While performing routine monitoring, Cyble’s Global Sensor Intelligence (GIS) discovered a threat actor is distributing unauthorized access to several Fortinet VPNs on a Russian cybercrime forum.
When they evaluated the access, researchers realized that the attacker was trying to add a new public key to the admin user’s account. Further probe revealed that the targeted organizations used outdated FortiOS software.
This indicated the attacker was managing authentication bypass by exploiting a channel or alternate path flaw tracked as CVE-2022-40684 in FortiOS. This authentication bypass flaw lets an unauthorized/unauthenticated attacker exploits the administrative interface.
Impacted Products and Firmware Versions
According to Cyble’s research published on November 24, 2022, multiple Fortinet versions are affected by this flaw, including FortiOS, FortiProxy, and FortiSwitchManager. The vulnerability allows an attacker to perform operations on the “administrative interface” through specially created HTTPS or HTTP requests, Cyble’s advisory read.
As seen by Hackread.com, another threat actor on the same Russian hacker forum is currently offering the same Fortinet VPN exploit. In a listing published earlier today, the threat actor cited Censys’s search that showed there are over 400,000 exposed devices.
According to Cyble’s researchers, the following are the impacted versions of FortinetOS.
- FortiProxy version 7.2.0
- FortiSwitchManager version 7.2.0
- FortiSwitchManager version 7.0.0
- FortiOS version 7.0.0 through 7.0.6
- FortiOS version 7.2.0 through 7.2.1
- FortiProxy version 7.0.0 through 7.0.6
Research revealed that Fortinet software had been targeted since 17 October 2022. The attacker exploits the controlling mechanism of a function to target impacted versions of Fortinet products.
The function evaluates the affected devices’ access to another functionality called REST API. The attacker adds an SSH key to the admin account when exploiting the flaw to access SSH and invade the impacted system as admin.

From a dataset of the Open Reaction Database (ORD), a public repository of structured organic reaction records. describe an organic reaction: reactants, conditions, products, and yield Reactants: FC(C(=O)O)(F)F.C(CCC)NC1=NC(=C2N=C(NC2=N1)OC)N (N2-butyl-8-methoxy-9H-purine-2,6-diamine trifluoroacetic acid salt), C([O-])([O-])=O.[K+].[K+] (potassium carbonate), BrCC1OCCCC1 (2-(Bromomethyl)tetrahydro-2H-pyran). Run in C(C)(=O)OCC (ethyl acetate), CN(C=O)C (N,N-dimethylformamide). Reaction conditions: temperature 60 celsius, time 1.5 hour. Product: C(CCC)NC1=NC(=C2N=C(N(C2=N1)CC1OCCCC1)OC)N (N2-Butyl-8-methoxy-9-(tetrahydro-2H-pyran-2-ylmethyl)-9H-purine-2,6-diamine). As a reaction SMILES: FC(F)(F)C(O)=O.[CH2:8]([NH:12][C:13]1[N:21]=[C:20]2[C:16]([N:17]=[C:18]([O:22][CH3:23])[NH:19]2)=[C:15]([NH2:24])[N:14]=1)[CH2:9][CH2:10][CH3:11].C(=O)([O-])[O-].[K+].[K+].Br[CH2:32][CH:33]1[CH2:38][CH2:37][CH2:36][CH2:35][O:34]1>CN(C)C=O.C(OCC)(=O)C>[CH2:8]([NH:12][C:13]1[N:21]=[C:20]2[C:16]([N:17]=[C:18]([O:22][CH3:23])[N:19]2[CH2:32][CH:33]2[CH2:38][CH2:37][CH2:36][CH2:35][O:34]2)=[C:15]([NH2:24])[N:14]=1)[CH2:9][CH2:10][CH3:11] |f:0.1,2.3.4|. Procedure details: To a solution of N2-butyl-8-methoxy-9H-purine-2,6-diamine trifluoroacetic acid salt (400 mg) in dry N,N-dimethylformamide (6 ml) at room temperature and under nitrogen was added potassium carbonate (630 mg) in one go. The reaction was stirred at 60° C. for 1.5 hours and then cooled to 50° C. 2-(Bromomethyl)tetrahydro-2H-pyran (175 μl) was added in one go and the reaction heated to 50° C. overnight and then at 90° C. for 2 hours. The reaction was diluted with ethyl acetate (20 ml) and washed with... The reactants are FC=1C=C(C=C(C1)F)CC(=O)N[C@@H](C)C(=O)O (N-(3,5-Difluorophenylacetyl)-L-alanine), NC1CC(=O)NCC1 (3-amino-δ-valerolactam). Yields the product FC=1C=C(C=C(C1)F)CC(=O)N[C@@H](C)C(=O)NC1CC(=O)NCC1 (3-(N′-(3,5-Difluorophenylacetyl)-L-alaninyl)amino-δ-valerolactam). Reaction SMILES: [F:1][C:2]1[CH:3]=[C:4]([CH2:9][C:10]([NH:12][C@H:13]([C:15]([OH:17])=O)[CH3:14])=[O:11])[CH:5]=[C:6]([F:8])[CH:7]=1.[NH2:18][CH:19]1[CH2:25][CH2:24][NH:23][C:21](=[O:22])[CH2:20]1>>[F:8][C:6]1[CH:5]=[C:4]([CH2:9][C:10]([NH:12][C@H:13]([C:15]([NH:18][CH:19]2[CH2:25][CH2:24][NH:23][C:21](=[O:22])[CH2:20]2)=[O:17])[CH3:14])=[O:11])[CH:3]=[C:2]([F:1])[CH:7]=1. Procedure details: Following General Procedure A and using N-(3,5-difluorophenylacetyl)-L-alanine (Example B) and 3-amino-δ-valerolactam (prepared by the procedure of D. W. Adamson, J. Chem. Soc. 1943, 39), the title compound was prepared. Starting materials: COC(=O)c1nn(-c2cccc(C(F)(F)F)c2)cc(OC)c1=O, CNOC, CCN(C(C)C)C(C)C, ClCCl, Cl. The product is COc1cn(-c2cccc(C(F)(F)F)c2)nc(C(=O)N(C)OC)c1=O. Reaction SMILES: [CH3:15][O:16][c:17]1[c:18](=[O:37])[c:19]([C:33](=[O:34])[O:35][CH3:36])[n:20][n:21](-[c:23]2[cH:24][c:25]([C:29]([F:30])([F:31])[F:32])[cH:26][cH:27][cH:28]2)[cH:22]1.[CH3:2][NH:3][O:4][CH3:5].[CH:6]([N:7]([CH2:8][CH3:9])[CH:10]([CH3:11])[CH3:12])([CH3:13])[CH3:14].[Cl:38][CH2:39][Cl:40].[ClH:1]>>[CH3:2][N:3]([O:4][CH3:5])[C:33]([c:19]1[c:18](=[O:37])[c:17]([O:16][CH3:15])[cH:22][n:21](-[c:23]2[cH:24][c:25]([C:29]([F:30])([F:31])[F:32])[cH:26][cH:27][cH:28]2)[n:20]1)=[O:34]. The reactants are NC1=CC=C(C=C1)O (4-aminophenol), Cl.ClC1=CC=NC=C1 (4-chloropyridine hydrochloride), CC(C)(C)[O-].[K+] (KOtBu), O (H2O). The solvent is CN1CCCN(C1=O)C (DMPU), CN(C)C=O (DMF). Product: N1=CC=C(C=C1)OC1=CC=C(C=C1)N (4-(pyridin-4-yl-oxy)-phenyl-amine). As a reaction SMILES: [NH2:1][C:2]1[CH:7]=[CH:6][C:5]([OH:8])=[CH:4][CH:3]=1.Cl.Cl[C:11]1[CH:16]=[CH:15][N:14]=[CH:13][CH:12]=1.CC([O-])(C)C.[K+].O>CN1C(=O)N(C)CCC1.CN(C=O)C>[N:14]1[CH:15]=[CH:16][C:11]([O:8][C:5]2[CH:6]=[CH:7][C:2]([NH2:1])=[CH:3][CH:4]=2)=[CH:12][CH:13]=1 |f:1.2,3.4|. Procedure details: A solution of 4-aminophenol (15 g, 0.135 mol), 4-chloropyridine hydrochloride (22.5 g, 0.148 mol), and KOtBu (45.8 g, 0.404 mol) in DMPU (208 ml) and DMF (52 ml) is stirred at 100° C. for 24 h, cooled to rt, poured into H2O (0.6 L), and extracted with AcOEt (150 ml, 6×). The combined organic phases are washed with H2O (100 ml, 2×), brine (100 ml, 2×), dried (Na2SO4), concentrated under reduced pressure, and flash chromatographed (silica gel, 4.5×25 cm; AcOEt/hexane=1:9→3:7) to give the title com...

To further compromise the system, the threat actor will modify the admin user’s SSH key and log in to the infected system. Then they would add new local users and update networking configurations for rerouting traffic. Next, the attacker downloads the system configuration and initiates packet captures for capturing sensitive system information.
The Dark Web Connection
According to researchers, there are over a hundred thousand internet-exposed FortiGate firewalls that are under the radar of attackers and vulnerable to the flaw. Given the sheer number of exposed products, the vulnerability was categorized as critical.
Researchers suspect that sensitive system data, configuration information, and network details might be shared over the Dark Web. That’s because the attacker can add or update a valid public SSH key to the targeted account on a system and gain full access to that system.
Moreover, the attacker may launch additional attacks against the remaining IT ecosystem of the organization after obtaining information via exploitation of this flaw. They are distributing initial access over the Dark Web, which has been used in several high-profile attacks lately.